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Deserts Still Damaged 30 Years After Minimal Disturbance

Date:
March 11, 1999
Source:
University Of Arkansas
Summary:
Forget the damage done by mountain bikes and all-terrain vehicles -- a University of Arkansas researcher has found that sometimes leaving only footprints can wreak long-term ecological havoc on Western U.S. deserts.
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FAYETTEVILLE, Ark. -- Forget the damage done by mountain bikes and all-terrain vehicles -- a University of Arkansas researcher has found that sometimes leaving only footprints can wreak long-term ecological havoc on Western U.S. deserts.

Dr. Dave Evans, biology professor at the University of Arkansas, and Jayne Belnap of the U.S. Geological Survey, study the black biological soil crust that blankets Western deserts. The barely visible dark material teems with life, harboring lichens, mosses, cyanobacteria and algae.

People have traditionally viewed the desert as a wasteland. Historically ranchers used the dry, apparently barren landscape to raise cows. Today city dwellers use the vast land tracts as playgrounds, riding mountain bikes or all-terrain vehicles across the arid landscape.

Such behavior may alter these areas and the species that live there permanently, even if the behavior stops, according to Evans and Belnap.

The researchers report their findings in the January issue of Ecology.

The scientists studied two spots in the Needles District in Utah's Canyonlands National Park -- one where cattle grazed more than 30 years ago and one where their hooves touched the ground eight years ago. Both areas have remained undisturbed since.

"The sites used in our study don't look that different until you get up close and look at the crust," Evans said. "We have other sites that are heavily disturbed and they look very different. The crust is missing and you get mostly cheatgrass."

Evans and Belnap used a round, fluted instrument called a soil corer to take small samples of the desert earth. They measured the nitrogen content of the soil and the ratio of two nitrogen isotopes in the soil, 14N and 15N.

The nitrogen content in soil is a balance between nitrogen added through fixation and nitrogen lost through gas emissions. Evans likens the process to a bathtub with both the faucet and the drain open. Water comes in from the faucet (nitrogen fixation) and leaves through the drain (gaseous emissions). In an undisturbed area, the addition and loss of nitrogen are balanced, and the nitrogen level stays the same. But in areas where plant life has disappeared, less nitrogen gets fixed, causing a net nitrogen loss in the ecosystem.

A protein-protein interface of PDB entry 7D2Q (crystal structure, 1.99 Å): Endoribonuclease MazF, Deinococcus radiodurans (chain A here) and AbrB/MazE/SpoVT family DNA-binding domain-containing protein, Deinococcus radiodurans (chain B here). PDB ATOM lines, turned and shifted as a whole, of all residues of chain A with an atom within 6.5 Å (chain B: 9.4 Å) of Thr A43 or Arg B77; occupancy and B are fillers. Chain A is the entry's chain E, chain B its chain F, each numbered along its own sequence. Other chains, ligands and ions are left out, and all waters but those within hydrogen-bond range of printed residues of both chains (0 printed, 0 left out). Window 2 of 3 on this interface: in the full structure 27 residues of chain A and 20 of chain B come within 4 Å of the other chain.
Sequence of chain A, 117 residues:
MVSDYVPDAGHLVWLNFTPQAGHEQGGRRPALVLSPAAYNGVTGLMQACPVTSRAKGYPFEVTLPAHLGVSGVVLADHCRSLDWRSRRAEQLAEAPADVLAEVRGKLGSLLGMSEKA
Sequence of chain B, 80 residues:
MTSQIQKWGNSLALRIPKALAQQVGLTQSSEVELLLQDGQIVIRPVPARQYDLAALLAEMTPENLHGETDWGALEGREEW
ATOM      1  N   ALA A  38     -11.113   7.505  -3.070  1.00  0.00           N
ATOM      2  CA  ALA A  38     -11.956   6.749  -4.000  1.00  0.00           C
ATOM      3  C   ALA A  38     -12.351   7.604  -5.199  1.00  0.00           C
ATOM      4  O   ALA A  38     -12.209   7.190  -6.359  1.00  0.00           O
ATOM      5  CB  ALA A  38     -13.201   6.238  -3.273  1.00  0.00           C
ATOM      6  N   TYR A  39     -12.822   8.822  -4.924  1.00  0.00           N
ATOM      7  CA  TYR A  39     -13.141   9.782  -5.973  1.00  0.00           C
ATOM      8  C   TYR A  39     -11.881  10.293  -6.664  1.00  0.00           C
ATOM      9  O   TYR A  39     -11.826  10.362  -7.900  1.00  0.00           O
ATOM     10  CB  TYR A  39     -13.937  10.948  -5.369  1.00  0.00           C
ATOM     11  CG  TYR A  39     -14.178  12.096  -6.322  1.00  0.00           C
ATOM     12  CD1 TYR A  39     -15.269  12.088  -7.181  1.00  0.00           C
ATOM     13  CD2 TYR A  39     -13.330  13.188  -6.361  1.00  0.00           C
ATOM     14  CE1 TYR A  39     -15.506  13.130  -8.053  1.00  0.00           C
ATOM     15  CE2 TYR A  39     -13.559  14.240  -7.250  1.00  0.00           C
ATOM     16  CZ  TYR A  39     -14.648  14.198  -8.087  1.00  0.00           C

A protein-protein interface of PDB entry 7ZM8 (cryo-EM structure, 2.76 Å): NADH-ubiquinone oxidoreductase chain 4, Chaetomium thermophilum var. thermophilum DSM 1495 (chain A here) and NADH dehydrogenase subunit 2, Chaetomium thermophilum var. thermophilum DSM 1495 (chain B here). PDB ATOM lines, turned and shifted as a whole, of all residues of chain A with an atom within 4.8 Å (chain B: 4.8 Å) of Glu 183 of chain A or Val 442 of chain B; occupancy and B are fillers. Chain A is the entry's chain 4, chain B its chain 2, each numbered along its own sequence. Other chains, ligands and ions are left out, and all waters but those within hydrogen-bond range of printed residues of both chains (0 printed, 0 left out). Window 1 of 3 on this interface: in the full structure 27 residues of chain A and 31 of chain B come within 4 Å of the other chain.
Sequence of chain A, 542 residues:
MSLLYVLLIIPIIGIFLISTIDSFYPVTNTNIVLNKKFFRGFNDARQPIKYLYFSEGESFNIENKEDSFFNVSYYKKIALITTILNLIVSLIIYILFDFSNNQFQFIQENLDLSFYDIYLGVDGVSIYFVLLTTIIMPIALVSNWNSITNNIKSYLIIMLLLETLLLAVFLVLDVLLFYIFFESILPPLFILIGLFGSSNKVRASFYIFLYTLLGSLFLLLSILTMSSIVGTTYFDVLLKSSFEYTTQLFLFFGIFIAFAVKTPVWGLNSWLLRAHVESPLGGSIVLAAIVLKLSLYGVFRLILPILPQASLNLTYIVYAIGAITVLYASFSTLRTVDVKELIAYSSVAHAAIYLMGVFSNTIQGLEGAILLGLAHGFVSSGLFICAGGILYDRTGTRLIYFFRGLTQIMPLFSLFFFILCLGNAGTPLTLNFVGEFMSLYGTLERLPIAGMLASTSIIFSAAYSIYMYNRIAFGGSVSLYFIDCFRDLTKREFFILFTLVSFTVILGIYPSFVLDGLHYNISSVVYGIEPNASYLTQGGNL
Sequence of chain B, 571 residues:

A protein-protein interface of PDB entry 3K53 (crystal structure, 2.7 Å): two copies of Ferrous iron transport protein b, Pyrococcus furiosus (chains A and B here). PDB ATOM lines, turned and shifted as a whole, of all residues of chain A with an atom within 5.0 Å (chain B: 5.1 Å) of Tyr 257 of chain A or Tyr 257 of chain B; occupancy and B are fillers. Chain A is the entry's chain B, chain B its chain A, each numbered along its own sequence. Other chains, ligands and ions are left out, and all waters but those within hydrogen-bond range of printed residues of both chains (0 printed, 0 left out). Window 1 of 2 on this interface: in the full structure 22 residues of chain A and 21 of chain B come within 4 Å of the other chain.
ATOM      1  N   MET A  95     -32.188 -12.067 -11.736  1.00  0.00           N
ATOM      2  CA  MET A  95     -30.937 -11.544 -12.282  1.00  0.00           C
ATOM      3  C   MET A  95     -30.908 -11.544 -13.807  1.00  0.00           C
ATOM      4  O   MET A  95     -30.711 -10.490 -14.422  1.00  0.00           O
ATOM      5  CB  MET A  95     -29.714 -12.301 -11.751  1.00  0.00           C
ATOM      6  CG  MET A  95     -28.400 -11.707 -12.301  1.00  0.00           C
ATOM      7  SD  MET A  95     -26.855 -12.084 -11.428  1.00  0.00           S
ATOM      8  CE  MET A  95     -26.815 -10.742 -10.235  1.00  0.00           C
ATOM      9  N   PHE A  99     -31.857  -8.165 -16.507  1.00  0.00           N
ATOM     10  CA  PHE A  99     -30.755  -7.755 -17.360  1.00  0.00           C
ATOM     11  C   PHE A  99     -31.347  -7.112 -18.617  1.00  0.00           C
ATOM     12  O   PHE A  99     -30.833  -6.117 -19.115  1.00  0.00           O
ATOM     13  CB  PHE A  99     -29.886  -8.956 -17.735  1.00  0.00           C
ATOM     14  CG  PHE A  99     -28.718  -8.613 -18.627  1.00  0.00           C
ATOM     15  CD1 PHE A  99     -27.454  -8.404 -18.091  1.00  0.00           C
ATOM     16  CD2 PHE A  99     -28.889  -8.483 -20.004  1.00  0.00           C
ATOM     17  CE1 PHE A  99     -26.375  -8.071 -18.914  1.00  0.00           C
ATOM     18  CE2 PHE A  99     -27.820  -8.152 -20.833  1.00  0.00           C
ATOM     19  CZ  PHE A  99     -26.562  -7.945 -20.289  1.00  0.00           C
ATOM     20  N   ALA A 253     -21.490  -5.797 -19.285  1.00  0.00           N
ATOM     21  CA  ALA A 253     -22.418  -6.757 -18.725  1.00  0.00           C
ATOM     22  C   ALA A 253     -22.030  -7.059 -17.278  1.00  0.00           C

At eight years and even after 30 years, the Canyonlands areas still show profound nitrogen loss, Evans said. Furthermore, the proportion of 15N in the soil has increased, because 14N leaves the soil more readily. This will ultimately lead to less fertile soil and fewer plants, Evans said. Evans likens the urgency in protecting deserts to that of saving the rain forests.

"Arid ecosystems are the most widespread on earth," Evans said. "The problem is that much of the land has been disturbed so the crusts just aren't that obvious to people."

With about45 percent of the earth's land surface area designated arid or semi-arid and 35 percent deemed at risk of becoming desert, preserving plant life in these areas becomes a crucial component in global climate and environmental issues.


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The above post is reprinted from materials provided by University Of Arkansas. Note: Materials may be edited for content and length.


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University Of Arkansas. "Deserts Still Damaged 30 Years After Minimal Disturbance." ScienceDaily. ScienceDaily, 11 March 1999. <www.sciencedaily.com/releases/1999/03/990311055829.htm>.
University Of Arkansas. (1999, March 11). Deserts Still Damaged 30 Years After Minimal Disturbance. ScienceDaily. Retrieved September 2, 2015 from www.sciencedaily.com/releases/1999/03/990311055829.htm
University Of Arkansas. "Deserts Still Damaged 30 Years After Minimal Disturbance." ScienceDaily. www.sciencedaily.com/releases/1999/03/990311055829.htm (accessed September 2, 2015).

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